Pub Bans and Sealing Orders

R. v. Larue

Mr. Larue and a co-accused, Ms. Asp, were charged with first degree murder. Ms. Asp’s trial is scheduled to take place prior to the commencement of Mr. Larue’s trial, with both trials being held in Whitehorse. Mr. Larue applied for a publication ban on all proceedings and evidence in the trial of Ms. Asp, arguing that “there would be overwhelming prejudice to Mr. Larue if a total ban is not imposed” and it would be difficult to find an impartial jury. Notice was provided to all major media outlets in Whitehorse and counsel for the CBC appeared.

The issue on the application was whether the accused had satisfied the two-part test for a publication ban as set out in Dagenais. Justice Gower carefully examines the law with respect to the evidentiary burden that the applicant must meet in order to show that adverse pre-trial publicity would make it “difficult or impossible” to subsequently find an impartial jury, as per the first branch of the Dagenais test.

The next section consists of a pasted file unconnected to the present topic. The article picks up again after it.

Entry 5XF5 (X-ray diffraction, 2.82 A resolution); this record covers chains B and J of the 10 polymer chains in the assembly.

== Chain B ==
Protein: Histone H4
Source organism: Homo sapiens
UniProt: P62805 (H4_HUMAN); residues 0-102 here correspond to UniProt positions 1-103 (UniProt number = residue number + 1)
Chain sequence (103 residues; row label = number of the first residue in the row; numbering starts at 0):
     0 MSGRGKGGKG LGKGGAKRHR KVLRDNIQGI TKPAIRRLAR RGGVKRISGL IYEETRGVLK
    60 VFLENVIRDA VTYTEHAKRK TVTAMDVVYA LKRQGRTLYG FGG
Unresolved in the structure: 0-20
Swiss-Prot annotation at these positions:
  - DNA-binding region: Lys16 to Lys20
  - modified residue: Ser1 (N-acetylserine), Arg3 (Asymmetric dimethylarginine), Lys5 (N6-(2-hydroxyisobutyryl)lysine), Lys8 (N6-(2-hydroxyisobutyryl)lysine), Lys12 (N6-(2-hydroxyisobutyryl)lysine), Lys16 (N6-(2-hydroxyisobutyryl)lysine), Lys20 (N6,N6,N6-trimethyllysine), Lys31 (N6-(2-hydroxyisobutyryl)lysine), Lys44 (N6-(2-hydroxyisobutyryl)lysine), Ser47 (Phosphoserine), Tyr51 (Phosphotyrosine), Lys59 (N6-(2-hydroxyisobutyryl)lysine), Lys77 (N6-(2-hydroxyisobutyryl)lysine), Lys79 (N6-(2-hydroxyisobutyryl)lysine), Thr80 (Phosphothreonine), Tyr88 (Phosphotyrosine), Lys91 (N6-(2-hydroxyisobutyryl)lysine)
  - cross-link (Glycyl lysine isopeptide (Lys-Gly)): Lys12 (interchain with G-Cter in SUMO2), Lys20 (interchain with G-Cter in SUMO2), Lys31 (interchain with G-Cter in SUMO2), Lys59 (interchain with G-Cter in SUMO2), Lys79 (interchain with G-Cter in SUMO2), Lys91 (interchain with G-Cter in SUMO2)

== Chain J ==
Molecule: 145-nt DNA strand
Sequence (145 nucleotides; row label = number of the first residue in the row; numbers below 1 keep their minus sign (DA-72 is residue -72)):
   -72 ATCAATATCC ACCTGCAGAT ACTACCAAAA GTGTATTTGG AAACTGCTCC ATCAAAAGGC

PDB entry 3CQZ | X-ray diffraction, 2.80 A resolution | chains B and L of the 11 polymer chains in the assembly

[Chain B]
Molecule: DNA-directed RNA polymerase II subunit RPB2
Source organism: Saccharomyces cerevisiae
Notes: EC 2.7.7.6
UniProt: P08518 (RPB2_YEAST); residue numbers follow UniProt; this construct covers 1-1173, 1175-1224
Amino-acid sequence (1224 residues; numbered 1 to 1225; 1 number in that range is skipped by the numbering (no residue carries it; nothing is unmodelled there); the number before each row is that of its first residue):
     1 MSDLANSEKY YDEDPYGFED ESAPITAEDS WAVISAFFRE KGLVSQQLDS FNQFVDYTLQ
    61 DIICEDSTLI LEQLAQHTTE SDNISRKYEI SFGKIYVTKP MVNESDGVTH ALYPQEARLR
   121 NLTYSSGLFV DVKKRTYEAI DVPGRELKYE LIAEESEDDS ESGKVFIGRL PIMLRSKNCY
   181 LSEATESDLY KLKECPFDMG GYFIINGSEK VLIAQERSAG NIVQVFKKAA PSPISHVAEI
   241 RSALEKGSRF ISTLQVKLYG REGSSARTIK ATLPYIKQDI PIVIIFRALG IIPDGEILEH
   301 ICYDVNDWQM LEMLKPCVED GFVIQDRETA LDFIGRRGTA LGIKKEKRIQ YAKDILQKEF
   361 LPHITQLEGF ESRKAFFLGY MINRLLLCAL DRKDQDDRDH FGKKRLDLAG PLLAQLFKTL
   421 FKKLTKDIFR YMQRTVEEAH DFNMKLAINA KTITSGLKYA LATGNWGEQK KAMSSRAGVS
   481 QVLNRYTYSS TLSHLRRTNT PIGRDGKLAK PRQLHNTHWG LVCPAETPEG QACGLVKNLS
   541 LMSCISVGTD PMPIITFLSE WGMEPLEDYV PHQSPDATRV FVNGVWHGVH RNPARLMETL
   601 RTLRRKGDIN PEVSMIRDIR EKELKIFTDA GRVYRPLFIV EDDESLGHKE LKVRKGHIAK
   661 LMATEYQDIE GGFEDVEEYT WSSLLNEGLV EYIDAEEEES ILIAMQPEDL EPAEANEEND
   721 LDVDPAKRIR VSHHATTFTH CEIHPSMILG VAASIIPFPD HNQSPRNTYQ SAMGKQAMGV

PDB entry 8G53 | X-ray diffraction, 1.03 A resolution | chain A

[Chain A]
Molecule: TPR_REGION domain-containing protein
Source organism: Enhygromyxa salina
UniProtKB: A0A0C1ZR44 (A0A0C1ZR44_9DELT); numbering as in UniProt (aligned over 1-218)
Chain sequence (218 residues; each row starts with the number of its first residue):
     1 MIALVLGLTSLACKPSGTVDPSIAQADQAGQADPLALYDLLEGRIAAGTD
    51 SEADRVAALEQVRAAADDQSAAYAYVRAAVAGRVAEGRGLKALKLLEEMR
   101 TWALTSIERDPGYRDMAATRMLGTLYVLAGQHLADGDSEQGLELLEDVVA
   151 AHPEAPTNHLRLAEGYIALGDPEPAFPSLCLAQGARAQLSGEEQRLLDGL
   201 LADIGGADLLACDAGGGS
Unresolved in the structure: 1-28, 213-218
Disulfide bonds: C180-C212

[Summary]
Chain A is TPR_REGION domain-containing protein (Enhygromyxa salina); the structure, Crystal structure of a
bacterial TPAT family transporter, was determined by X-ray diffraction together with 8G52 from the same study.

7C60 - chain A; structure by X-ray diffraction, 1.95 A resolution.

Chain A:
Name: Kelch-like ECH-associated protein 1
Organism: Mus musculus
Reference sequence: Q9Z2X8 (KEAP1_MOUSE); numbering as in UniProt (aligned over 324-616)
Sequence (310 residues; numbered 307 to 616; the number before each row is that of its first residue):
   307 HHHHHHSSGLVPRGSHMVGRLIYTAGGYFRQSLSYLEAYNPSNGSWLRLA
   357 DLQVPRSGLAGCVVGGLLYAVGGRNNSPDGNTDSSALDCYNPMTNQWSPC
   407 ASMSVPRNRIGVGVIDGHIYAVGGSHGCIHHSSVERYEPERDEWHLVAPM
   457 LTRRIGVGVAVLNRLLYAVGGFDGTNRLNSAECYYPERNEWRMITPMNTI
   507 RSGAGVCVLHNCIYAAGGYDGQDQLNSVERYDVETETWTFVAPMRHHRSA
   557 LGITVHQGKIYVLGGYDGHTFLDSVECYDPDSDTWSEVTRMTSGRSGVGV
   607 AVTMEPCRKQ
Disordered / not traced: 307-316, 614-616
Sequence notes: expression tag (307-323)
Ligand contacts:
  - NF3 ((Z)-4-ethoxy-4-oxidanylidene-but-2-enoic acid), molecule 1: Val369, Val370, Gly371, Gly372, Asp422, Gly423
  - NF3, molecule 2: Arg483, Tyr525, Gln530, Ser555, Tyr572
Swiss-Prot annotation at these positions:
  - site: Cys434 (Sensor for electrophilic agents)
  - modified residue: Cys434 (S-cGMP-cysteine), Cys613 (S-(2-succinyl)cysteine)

Gower J. states at para. 44 that:

The fact that prospective jurors may have been exposed to pre-trial publicity does not necessarily mean that they will be incapable of deciding the case solely on the evidence and the judge’s instructions.

Gower J., goes on to cite Justice Nordheimer’s observations in Kossyrine, at para. 20, with approval. I agree with counsel for the media that the accused are entitled to an impartial jury not an uninformed jury.

In his analysis, Gower J. found that the application for the publication ban was seriously lacking in terms of the evidence required of a party seeking a publication ban. And, he cites accused’s counsel’s perfunctory dismissal of the potential alternative measures of challenging Mr. Larue’s prospective jurors for cause.

Gower J. concludes his analysis by stating at para. 50:

…I find that the accused has not succeeded in getting past the first branch of the Dagenais test. Specifically, Mr. Larue has not persuaded me that a publication ban is necessary in order to prevent the “real and substantial risk” that he will not receive a fair trial, especially when there are available alternative measures which, in my view, are reasonably capable of significantly ameliorating any risk which does arise.